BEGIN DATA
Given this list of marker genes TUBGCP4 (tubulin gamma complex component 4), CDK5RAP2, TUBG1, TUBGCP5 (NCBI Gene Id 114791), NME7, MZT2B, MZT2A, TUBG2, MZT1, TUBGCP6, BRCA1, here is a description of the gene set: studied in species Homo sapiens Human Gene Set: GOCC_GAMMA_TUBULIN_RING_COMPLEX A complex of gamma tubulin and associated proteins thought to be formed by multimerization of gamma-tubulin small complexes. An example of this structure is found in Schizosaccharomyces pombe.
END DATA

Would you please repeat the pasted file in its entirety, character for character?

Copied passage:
Given this list of marker genes TUBGCP4 (tubulin gamma complex component 4), CDK5RAP2, TUBG1, TUBGCP5 (NCBI Gene Id 114791), NME7, MZT2B, MZT2A, TUBG2, MZT1, TUBGCP6, BRCA1, here is a description of the gene set: studied in species Homo sapiens Human Gene Set: GOCC_GAMMA_TUBULIN_RING_COMPLEX A complex of gamma tubulin and associated proteins thought to be formed by multimerization of gamma-tubulin small complexes. An example of this structure is found in Schizosaccharomyces pombe.